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By Nadia Maria Smith
CS&T Staff Writer

Flying into space is a pretty common thing these days for nearly 70 people according to U.S. space shuttle Commander Christopher Ferguson, a 2008 Distinguished Catholic School Graduate from the Philadelphia Archdiocese.

He recently completed a 16 day mission to space, and although it was considered routine trip, he never ceases to be in awe of flying into space.

“Launch is exciting – there is a lot of anticipation,” Ferguson said.

But as the commander of Endeavour, he is paying close attention to ensure that the shuttle works properly. However, “it’s largely out of your control, so you bless yourself and hope for the best,” Ferguson said.

The thrill of blast off lasts a short eight minutes before the crew is floating in orbit.

That’s when “you turn this orbit into a place to live,” Ferguson said. “We take our suits off and put on our regular clothes. Then we take the seats out, pull out our laptops and get to work.”

The laptops are plugged into the shuttle’s communication system and operate via the NASA satellite on Earth. Although they don’t have internet access, they do get continual message updates from base and are able to check email.

Their second day in space entails undergoing the tedious process of inspecting the spaceship from top to bottom to make sure it didn’t endure any damage on take off. If it did, they work on repairing it.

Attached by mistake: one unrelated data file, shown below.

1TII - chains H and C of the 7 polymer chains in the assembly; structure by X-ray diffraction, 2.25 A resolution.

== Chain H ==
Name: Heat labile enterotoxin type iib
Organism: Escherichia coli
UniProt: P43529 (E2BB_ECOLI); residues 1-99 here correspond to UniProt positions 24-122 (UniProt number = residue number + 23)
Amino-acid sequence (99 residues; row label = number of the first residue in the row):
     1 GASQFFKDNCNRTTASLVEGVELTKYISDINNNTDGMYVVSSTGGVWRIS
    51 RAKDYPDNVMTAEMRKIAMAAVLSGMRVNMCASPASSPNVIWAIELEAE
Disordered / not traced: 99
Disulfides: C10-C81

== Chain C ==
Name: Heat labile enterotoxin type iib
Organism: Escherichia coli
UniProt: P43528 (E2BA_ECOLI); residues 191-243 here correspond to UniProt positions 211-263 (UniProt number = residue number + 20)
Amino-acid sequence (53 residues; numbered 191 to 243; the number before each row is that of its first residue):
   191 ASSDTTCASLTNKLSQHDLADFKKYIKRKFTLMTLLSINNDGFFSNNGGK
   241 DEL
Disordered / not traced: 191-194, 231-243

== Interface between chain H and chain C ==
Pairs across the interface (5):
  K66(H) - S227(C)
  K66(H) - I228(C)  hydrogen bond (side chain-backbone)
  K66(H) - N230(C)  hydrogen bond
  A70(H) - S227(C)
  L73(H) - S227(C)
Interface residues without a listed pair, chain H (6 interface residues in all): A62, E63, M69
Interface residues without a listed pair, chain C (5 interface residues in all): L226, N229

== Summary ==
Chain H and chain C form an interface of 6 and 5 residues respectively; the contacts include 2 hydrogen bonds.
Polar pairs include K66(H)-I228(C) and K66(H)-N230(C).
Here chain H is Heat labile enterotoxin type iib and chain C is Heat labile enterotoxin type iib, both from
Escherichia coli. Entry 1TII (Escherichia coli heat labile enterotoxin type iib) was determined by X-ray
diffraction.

By the third day they make their stop at the International Space Station to visit the crew there and participate in the station’s day-to-day life for the remainder of their stay in space, including unloading, installing and fixing equipment and providing manual labor for the space station’s crew.

The final mission is returning to Earth in one piece, which the Endeavour crew did on Nov. 30, when they landed at Edwards Air Force Base in California.

Ferguson even got a call from space when the commander of the space station called to congratulate and thank him for his work.

Ferguson, a graduate of Archbishop Ryan High School, believes his Catholic upbringing and education prepared him to become an astronaut.

He still fondly remembers some of his favorite science teachers such as John Connelly, his former chemistry teacher and Harry Neenhold and Frank Morris, both former biology teachers at Ryan.

“I had wonderful teachers in high school and throughout the years I have always pointed back to them for my source of inspiration,” Ferguson said. “These guys made studying science fun and very interesting to me. They really helped hammer it home for me.”

He also appreciates the Catholic culture that instilled discipline, respect, work ethic, and a foundation in faith.

“It’s a huge beautiful world out there and we are lucky to be a part of it,” Ferguson said. “For those who are faithful, and I like to think most of us are, you see God in our little speck of dust in the universe.”